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Overview: I want to set automatic (or at least semi-auto) software version numbering in Git.

I want to set some starting version number (like v1.0) to my project. I know, there is tag for this reason. Googled it and found bunch of materials. For example:

git - the simple guide blog says:

You can create a new tag named 1.0.0 by executing git tag 1.0.0 1b2e1d63ff the 1b2e1d63ff stands for the first 10 characters of the commit id you want to reference with your tag.

Kudelabs says:

$ git tag -a 'milestone1' -m 'starting work for milestone 1, due in 2 weeks'
$ git push --tags

I'm really confused. What is difference between first and second method: git tag and git tag -a. Can't figure out which to use for this purpose.

How can I set version number in bare remote repo, to which I made 5-6 commits and pushes?

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git describe by default uses annotated tags. So, to follow the convention create them annotated (-a) as Kudelabs says.

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Git doesn't have automatic version numbering. You'd have to write your own scripts to do that using git tag.

If you provide more information about how you want your version numbers to be assigned, we might be able to help further.

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I don't want to think some algorithm for this or reinvent the wheel. Just want to use some patternt that developers usually use – revocoder revocorp Sep 8 '12 at 16:45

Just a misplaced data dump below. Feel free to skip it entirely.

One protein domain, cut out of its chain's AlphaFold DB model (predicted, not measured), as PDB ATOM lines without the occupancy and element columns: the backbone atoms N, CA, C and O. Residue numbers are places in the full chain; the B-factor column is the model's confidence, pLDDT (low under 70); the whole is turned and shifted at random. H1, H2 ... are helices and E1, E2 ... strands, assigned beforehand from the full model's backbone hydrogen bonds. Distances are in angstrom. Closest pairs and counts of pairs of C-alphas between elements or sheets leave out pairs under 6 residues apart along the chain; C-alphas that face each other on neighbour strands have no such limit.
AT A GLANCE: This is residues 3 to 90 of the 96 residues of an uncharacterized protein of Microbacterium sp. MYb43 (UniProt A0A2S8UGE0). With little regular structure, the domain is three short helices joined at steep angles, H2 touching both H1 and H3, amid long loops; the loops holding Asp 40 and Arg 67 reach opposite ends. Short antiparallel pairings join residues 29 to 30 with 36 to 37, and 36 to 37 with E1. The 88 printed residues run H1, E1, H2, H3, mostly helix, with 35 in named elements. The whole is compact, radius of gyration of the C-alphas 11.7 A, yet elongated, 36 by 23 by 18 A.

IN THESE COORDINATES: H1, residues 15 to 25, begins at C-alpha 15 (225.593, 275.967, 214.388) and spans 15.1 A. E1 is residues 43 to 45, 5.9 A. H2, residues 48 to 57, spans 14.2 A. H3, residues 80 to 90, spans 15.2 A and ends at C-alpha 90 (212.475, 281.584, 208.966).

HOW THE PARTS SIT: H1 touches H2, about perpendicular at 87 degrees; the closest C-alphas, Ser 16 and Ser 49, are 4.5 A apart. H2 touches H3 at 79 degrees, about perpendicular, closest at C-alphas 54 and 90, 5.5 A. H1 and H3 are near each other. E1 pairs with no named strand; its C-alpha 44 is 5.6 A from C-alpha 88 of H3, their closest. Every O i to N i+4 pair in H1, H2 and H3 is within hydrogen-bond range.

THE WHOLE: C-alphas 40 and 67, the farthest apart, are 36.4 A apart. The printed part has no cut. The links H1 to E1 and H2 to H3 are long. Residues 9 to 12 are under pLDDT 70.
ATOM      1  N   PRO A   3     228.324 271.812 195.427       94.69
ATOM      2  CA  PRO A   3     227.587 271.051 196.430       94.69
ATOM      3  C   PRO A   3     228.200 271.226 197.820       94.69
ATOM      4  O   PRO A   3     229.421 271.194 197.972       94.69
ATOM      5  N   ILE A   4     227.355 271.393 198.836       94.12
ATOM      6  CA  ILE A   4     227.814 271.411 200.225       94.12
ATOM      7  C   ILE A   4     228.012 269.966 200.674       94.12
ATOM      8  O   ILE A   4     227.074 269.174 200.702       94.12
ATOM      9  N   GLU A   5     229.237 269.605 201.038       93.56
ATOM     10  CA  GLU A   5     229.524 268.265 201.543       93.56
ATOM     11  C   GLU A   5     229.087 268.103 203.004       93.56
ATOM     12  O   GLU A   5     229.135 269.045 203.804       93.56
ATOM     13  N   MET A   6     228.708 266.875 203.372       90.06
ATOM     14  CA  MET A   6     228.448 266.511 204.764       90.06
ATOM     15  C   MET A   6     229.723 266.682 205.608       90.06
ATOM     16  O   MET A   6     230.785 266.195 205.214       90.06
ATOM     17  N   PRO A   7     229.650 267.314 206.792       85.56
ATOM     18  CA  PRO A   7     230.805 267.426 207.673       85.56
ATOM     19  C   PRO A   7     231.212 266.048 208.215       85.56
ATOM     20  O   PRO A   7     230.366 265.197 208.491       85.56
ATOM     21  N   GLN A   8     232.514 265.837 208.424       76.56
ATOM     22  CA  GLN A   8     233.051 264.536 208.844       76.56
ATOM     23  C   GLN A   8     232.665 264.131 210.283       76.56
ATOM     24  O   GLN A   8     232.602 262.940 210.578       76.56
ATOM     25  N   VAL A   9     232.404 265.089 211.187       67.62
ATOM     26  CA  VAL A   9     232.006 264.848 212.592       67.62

@revocoderrevocorp the pattern is that people just use git tag directly when they are ready for a new version. Anything else (automated, semi-automated) is up to the project and is not standardized. – siride Sep 8 '12 at 16:49
$ git tag -a -m 

is called annotated tag. The value (in "") after the -a is used as the tag name, while the value after the -m is used as a tag description message.

Use Tags not a million times (as for buildnumbers)
Increment only time over time.

Automatic tagging workflow:
Depending on your IDE you are using, there is normally an option to run shell commands with each build or ftp-upload or whatever. Use that shell script to run each time you're building your project to check if a new version exists (perhaps defined in your IDE). If so you can run the git command from shell and add a tag.

Here is how to do it in Xcode: Here's how to auto-increment the build number in Xcode Other IDEs maybe handle that thing similarly

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